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Must Read: Old Navy Overhauls Its Sizing, How K-Beauty Changed the World

Plus, Pinterest launches a search tool that highlights inclusive hair inspiration.
old-navy-bodequality

These are the stories making headlines in fashion on Wednesday.

Old Navy overhauls its sizing
Via a new marketing initiative dubbed "BODEQUALITY" and an internal overhaul of its sizing, Old Navy has set its sights on size inclusivity, "offering every one of its women's styles, in every size [from 0 to 28], with no price difference." The retailer is transforming its stores with more size-inclusive visual cues, mannequins and marketing imagery. Old Navy has also tapped Aidy Bryant as the face of its "BODEQUALITY" campaign, alongside a diverse group of women, and has published an "open letter from the brand to women everywhere" announcing the changes. {Fashionista inbox}

A look at how K-Beauty changed the world
As part of its celebration of South Korean culture and its impact on the world, Elle created a four-part series looking at how K-Beauty "changed the industry forever." As Beauty Director Chloe Hall writes, "Over the past 10+ years, no country has had a greater impact — not just on the products and brands we're slathering on our faces — but on the way we think about beauty as a practice that puts skin-care first." {Elle}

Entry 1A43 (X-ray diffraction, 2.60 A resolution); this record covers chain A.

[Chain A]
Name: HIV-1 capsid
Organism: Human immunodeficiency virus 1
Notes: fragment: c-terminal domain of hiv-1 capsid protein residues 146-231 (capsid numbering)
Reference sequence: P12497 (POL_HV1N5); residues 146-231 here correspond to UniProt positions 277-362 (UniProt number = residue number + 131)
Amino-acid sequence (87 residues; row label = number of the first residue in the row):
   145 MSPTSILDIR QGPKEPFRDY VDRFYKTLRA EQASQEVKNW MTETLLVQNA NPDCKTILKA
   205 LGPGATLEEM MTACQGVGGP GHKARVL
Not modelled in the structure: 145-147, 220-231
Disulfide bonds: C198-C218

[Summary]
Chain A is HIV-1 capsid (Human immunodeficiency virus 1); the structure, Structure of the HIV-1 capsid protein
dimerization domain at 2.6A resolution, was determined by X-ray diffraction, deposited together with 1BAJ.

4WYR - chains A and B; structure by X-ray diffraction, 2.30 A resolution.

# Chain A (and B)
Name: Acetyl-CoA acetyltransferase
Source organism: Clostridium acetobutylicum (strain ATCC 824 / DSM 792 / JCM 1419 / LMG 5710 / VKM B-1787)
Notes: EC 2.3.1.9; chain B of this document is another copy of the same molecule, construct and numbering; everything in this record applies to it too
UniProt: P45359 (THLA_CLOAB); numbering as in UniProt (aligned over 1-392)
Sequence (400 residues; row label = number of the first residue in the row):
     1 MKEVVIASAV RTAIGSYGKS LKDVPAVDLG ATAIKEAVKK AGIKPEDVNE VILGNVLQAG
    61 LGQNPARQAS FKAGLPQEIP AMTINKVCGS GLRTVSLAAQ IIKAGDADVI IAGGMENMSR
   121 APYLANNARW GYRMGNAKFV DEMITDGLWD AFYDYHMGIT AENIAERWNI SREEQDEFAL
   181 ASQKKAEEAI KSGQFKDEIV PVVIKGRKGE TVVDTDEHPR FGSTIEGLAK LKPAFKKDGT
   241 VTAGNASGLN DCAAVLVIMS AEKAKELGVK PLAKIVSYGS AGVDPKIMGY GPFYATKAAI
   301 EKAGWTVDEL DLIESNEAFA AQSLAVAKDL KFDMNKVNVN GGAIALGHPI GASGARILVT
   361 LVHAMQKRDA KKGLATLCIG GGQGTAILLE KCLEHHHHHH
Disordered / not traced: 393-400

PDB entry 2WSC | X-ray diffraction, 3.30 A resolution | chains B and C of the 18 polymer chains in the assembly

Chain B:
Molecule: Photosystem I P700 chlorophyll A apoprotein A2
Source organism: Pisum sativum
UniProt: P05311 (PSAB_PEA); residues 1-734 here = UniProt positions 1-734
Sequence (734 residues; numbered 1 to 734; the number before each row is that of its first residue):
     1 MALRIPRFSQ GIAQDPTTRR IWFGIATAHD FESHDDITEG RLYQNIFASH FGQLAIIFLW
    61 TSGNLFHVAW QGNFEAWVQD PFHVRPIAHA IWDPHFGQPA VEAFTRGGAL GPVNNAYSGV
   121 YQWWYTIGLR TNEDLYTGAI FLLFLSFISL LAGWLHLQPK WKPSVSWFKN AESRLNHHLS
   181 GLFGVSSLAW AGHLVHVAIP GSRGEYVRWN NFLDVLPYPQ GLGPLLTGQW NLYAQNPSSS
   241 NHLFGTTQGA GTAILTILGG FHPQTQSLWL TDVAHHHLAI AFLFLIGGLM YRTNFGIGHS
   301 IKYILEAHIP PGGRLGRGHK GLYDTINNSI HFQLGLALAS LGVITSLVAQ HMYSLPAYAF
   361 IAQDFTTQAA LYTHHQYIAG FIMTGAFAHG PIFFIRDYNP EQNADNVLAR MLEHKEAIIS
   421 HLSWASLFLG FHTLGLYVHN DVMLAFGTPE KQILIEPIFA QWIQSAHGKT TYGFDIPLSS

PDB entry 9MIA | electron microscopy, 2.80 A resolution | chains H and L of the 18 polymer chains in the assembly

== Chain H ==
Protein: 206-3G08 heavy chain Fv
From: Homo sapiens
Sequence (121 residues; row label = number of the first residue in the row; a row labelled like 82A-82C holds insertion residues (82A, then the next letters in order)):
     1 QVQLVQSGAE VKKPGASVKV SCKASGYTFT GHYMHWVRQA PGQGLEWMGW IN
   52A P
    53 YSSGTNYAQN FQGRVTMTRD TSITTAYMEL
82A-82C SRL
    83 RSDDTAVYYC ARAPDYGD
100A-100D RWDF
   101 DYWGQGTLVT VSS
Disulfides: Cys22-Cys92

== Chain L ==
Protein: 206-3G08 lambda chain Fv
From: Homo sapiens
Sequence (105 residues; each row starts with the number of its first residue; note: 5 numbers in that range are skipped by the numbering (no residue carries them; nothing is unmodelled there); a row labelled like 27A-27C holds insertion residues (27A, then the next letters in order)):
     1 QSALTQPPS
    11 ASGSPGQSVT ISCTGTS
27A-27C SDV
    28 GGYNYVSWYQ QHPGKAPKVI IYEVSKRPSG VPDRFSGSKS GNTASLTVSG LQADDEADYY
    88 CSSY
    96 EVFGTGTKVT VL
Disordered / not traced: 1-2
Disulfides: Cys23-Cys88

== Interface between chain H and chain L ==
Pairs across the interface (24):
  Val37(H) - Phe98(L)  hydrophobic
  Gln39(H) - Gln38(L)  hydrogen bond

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Pinterest launches new beauty search tool
Pinterest announced a new search tool called "hair pattern," which was created for a more inclusive beauty content experience on the platform. "Created with BIPOC in mind, [the tool] empowers Pinners to search for hair inspiration across six different hair patterns," explains a press release. Pinterest relied on input from Editorial Hairstylist and Global Artistic Director of Amika, Naeemah LaFond, to build and design the product. {Fashionista inbox}

Serena Williams debuts collection with Nike Design Crew
The debut collection from Serena Williams and her Nike Design Crew — comprised of 10 designers from underrepresented backgrounds — arrives for fall. It's "not just a celebration of Williams's style and an opportunity for her many fans to get the Williams look but a chance for the 10 members of Nike's initial Serena Williams Design Crew to jumpstart their careers," writes Steff Yotka for Vogue. {Vogue}

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